Qingming Festival

The Qingming Festival, commonly known as Tomb-Sweeping Day, holds great significance in the Chinese cultural calendar as a time to honor and remember ancestors. Falling on the 15th day after the Spring Equinox, typically between April 4th and 6th, families come together to clean ancestral graves, make offerings, burn incense and paper items. Unique customs include refraining from cooking, flying kites, and planting trees. This occasion blends solemnity with joy, recognizing both ancestral reverence and the vitality of spring. Let’s discover the importance of the Qingming Festival and tourism industry to the country.

Source: The Wall Street Journal

Qingming Festival Origins

The Qingming Festival originated from an ancient Chinese celebration known as 寒食节 (Hánshíjié), commonly known in English as the Cold Food Festival.
The Hanshi Festival (Qingming Festival) honors Jie Zitui, a loyal follower of Duke Wen of Jin during the Spring and Autumn Period. Jie Zitui sacrificed himself by cutting flesh from his thigh to feed the starving duke. Later, when Duke Wen sought to reward him, Jie Zitui refused, living a humble life in the woods. Duke Wen, wanting to summon him, set a forest fire which tragically resulted in Jie Zitui’s death. In remorse, Duke Wen banned fire for several days to commemorate Jie Zitui’s sacrifice.
Through time, the practice of abstaining from fire, leading to the consumption of cold food, extended to neighboring areas and gained prominence. Initially observed in winter, the Cold Food Festival could span up to a month in certain regions. As time passed, its customs became intertwined with those of the Qingming Festival. While the Cold Food Festival is seldom observed independently today, its legacy endures in the custom of refraining from consuming cooked food during the Qingming Festival.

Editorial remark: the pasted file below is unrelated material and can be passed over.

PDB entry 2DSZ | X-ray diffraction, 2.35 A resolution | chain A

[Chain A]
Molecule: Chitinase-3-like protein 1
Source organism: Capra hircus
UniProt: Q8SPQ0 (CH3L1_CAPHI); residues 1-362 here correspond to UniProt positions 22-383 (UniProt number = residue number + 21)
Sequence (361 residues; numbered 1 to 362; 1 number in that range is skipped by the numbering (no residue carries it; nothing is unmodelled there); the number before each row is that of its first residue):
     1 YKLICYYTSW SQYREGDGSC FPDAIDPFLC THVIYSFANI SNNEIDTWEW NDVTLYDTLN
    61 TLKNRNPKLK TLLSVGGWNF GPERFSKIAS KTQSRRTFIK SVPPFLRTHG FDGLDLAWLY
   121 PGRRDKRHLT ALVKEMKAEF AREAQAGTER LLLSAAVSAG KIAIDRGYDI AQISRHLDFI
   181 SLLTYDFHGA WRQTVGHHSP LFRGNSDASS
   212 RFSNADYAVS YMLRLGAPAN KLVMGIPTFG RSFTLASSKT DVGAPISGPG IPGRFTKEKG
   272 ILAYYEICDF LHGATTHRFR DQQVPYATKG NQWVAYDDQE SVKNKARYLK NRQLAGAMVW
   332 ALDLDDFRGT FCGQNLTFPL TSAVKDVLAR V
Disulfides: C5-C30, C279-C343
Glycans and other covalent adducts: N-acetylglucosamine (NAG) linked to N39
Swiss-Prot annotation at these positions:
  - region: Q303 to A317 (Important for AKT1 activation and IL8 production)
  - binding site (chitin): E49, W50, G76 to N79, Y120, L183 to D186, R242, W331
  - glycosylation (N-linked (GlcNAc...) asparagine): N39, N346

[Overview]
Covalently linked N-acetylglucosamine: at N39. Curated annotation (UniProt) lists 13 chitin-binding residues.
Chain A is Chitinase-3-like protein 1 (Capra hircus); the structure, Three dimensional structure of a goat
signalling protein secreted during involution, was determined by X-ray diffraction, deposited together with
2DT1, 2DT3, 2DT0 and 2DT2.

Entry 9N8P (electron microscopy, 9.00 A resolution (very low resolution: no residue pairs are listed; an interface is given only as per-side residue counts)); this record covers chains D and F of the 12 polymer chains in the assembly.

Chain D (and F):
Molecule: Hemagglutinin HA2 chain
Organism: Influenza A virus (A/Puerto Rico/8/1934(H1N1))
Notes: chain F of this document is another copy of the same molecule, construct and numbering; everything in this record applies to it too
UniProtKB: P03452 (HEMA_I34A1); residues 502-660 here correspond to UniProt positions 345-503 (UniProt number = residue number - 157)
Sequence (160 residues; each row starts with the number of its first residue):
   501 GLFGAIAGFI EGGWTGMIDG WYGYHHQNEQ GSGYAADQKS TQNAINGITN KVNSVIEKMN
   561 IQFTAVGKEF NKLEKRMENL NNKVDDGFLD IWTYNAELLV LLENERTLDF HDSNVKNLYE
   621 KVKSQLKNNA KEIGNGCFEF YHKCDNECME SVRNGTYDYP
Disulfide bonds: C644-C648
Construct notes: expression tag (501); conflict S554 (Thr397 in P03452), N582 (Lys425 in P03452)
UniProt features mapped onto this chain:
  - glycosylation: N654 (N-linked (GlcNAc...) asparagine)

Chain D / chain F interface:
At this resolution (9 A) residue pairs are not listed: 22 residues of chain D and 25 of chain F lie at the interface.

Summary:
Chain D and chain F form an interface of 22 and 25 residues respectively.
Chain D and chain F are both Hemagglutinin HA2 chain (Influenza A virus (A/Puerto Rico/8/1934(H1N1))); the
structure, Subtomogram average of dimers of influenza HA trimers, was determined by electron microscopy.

Source: Chinese Language Institute

Qingming Festival: Traditional Food

Due to its historical connection with the Cold Food Festival, the Qingming Festival observes a tradition of consuming solely cold dishes. In the southern regions of China, a customary way to mark this occasion is by indulging in 青团 (qīngtuán), circular, sticky, and mildly sweet dumplings crafted from glutinous rice and infused with barley grass or Chinese mugwort. These dumplings are frequently filled with delicacies such as sweet red bean paste.
Another popular treat during this festivity is 馓子 (sǎnzi), which are salty dough twists fried to perfection in advance, then left to cool and harden. Composed of numerous thin strands of dough, each 馓子 (sǎnzi) resembles a cluster of spaghetti, offering a crunchy texture when enjoyed cold and often adorned with sesame seeds for added flavor.

Sǎnzi and Qingtuan,
source: the China Project, Chinese Language Institute

Qingming Festival: Tourism Industry

During the Qingming Festival, renowned for its cultural depth and the flourishing beauty of spring, tourist traffic experiences a notable increase, both domestically and internationally.
Within China, locales such as Huangling in Jiangxi province and Luoping in Yunnan transform into vivid tapestries of color, hosting traditional festivities. The Badaling Great Wall in Beijing provides a historical setting for those observing the occasion.
Popular destinations like Beijing, Shanghai, and Nanjing are top choices for the holiday period. Additionally, lesser-known places such as Tianshui and Zhanjiang have witnessed a surge in bookings due to being perceived as more affordable alternatives.
China also recorded 2.95 million inbound and outbound trips by foreigners in the first two months of 2024, indicating an increase in foreigners’ willingness to visit China amid the country’s efforts to make tourism more affordable.

Luoping in Yunnan, source: Colorful Yunnan

In conclusion, the Qingming Festival retains its significance in China, offering individuals the opportunity to honor their ancestors and relish the beauty of nature. It serves as a moment to rejoice in the arrival of spring, even if visiting ancestral tombs isn’t feasible. One can also commemorate the occasion by savoring traditional Qingming delicacies. In addition, China experiences approximately 24 million domestic tourist visits during the Qingming season, showing a preference for visits to museums, theme parks, and spring outings focused on flowers. Specific destinations like the Great Wall in Beijing, Fenghuangling, Tanzhe Temple, and Jinshanling Great Wall are especially popular due to their historical and cultural significance.

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